Independent Music Awards announced, but questions over being “indie” remain

Remember when Not From There accepted the 1999 ARIA Award for Best Alternative Album by boldly declaring they weren’t alternative in the first place?

Well, it happened again last night at the Jagermeister Independent Music Awards in Melbourne, but this time it was rapper 360 who was eating humble pie. “This doesn’t feel right,” he said after winning yet another gong for his second album Falling & Flying, “but at the same time I’m honoured.”

360 (aka Melbourne emcee Matt Colwell) was of course, referring, to his association with EMI, who distributes his records in partnership with his own label, Soulmate. It once again reiterated just how blurred the line is becoming between “indie” and “major”. (It’s probably worth noting that AIR – the organisation that runs these awards – defines an independent label as a company that is 100 percent Australian, owns the master rights for recorded music and “exploits” it for commercial gain.)

Earlier in the night, a heckler yelled out “not independent” when Lanie Lane went up to accept her award for Best Independent Blues and Roots Album. Her debut album To The Horses was put out through The Ivy League, which despite being distributed through Universal, conforms to AIR’s guidelines to a tee.

The rowdy room fell silent, however, for rising Melbourne star Chet Faker, who performed a “stripped back” version of ‘I’m Into You’ from his debut release Thinking In Textures. Faker was the only multiple winner on the night taking home two awards for Best Independent Single/EP and Breakthrough Independent Artist. His first acceptance speech was unscripted and brief, while his second was more considered. “I’m an idealist,” he told the crowd. “I believe music’s not broken.”

Other winners included The Jezabels, who took home Best Independent Artist for the second year running and Brisbane’s DZ Deathrays, who won Best Independent Hard Rock or Punk Album for their debut album Bloodstreams. Reaffirming the recent success of Australian artists overseas, both bands accepted their awards via video message recorded in Europe and the US, respectively.

Sydney’s Royal Headache were surprise winners in the “hotly contested” Best Independent Album category, beating out the likes of DZ Deathrays, The Jezabels, The Temper Trap and, yes, even 360. The award was accepted by singer Shogun and Nic Warnock from the band’s label, R.I.P. Society. “Leaving all prejudice and punk idealism behind we never had a manager, never chased a show, just did our shit,” Shogun said. “I’m glad you liked it. Thanks. My mum will be stoked.” While Elefant Tracks – the Sydney-based home of Urthboy, The Herd and Best Independent Dance/Electronica Album winners Hermitude – won the inaugural Best Independent Label award.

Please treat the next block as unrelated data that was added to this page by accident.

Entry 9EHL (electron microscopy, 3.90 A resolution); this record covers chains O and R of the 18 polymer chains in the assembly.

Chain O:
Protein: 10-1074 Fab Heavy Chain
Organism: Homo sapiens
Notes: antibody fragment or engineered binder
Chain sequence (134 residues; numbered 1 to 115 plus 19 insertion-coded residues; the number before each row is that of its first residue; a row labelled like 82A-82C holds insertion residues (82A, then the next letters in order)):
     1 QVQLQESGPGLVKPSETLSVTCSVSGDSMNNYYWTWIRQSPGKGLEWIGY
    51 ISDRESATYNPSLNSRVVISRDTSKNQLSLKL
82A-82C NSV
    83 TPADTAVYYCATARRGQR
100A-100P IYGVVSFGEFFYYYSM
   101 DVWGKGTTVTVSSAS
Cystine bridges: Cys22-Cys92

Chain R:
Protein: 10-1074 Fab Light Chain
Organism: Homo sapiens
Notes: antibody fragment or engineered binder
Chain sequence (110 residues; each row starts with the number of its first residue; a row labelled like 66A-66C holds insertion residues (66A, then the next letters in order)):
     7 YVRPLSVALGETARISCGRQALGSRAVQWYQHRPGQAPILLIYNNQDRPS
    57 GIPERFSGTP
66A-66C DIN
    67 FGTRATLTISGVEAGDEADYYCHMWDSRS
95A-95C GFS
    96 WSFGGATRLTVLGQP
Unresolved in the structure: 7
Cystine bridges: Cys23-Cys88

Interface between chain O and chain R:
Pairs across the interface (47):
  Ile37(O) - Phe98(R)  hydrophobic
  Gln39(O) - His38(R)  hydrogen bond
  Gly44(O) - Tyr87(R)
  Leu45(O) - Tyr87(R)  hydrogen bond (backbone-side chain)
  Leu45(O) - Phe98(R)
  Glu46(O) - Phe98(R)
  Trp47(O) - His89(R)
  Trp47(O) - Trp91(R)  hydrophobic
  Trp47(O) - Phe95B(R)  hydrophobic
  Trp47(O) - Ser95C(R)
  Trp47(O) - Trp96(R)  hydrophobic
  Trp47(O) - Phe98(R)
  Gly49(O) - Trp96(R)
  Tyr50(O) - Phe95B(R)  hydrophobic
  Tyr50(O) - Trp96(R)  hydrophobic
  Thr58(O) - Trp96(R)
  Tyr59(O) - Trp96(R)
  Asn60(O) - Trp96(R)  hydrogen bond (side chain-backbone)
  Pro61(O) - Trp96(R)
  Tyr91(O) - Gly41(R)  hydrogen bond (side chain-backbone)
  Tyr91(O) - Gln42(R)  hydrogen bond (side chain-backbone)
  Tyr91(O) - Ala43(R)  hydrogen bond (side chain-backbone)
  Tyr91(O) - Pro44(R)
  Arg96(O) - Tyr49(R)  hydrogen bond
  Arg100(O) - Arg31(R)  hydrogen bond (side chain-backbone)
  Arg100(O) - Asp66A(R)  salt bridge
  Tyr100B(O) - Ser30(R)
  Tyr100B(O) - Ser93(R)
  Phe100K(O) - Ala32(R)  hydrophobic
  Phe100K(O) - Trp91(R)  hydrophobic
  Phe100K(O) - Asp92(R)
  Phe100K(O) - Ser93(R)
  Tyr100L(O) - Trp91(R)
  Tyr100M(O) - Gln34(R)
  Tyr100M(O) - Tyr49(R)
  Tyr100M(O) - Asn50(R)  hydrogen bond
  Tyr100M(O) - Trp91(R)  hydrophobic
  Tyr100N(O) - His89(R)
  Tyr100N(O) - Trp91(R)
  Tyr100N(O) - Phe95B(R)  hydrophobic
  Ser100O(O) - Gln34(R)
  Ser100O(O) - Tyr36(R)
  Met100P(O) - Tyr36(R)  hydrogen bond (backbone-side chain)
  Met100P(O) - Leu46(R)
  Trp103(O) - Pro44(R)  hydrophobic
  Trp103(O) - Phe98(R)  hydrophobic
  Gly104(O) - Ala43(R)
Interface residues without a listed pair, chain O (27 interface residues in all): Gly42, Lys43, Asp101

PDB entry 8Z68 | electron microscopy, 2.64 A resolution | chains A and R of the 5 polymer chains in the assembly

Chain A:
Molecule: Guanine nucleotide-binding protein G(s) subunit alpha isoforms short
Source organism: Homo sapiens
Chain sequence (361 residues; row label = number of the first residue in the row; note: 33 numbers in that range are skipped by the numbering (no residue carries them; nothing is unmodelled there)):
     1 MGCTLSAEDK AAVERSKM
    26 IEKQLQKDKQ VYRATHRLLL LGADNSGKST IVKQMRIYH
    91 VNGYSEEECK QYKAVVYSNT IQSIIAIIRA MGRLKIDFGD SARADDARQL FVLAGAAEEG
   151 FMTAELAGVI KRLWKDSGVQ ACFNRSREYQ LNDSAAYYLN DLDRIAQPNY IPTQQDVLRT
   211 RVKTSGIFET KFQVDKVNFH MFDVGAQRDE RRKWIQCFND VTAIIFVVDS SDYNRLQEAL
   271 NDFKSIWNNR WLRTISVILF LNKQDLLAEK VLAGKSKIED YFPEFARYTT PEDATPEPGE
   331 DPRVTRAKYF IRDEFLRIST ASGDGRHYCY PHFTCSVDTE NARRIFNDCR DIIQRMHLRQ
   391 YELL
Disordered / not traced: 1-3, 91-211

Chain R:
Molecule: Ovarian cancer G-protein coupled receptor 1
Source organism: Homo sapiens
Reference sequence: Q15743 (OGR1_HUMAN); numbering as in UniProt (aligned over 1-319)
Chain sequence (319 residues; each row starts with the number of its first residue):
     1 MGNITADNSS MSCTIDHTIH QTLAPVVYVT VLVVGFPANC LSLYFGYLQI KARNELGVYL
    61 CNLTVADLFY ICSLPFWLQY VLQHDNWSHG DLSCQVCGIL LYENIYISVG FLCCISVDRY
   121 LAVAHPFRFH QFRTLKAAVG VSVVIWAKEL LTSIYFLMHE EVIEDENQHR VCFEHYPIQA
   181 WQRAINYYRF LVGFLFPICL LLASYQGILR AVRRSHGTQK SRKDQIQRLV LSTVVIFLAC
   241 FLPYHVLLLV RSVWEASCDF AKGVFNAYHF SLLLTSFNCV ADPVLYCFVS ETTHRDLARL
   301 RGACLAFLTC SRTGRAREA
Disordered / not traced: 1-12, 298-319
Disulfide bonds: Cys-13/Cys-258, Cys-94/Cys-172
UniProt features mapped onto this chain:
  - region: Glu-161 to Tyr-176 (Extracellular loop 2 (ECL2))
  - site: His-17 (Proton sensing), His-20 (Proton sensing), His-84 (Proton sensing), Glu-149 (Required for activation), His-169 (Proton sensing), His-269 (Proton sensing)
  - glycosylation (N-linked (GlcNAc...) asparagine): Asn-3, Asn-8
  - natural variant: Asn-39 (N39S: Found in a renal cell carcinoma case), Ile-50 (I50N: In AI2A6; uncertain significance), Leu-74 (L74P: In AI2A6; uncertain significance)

Performers included Hermitude, Lanie Lane, the shouty House Vs Hurricane, Loon Lake and Paul Kelly, who performed ‘I’m On Your Side’ from new album Spring and Fall. The night was capped off by Tim Rogers and The Bamboos doing ‘I Got Burned’, while emcee Dylan Lewis from those great supporters of Australian independent music NOVA FM reminded us why Recovery needs to return. Stat.

2012 Jagermeister Independent Music Awards winners

Breakthrough Independent Artist – Chet Faker

Best Independent Single/EP – Chet Faker Thinking In Textures

Best Independent Album – Royal Headache Royal Headache

Best Independent Artist – The Jezabels

Best Independent Hip Hop/Urban Album – 360 Falling & Flying

Best Independent Hard Rock or Punk Album – DZ Deathrays Bloodstreams

Best Independent Label – Elefant Traks

Best Independent Dance/Electronica a Club Single – Tom Piper & Daniel Harley LGFU

Best Independent Dance/Electronica Album – Hermitude HyperParadise

Best Independent Blues And Roots Album – Lanie Lane To The Horses

Best Independent Country Album – Jess Ribeiro & The Bone Collectors My Little River

Best Independent Jazz Album – Mike Nock Trio Plus Hear And Know

How it unfolded on Twitter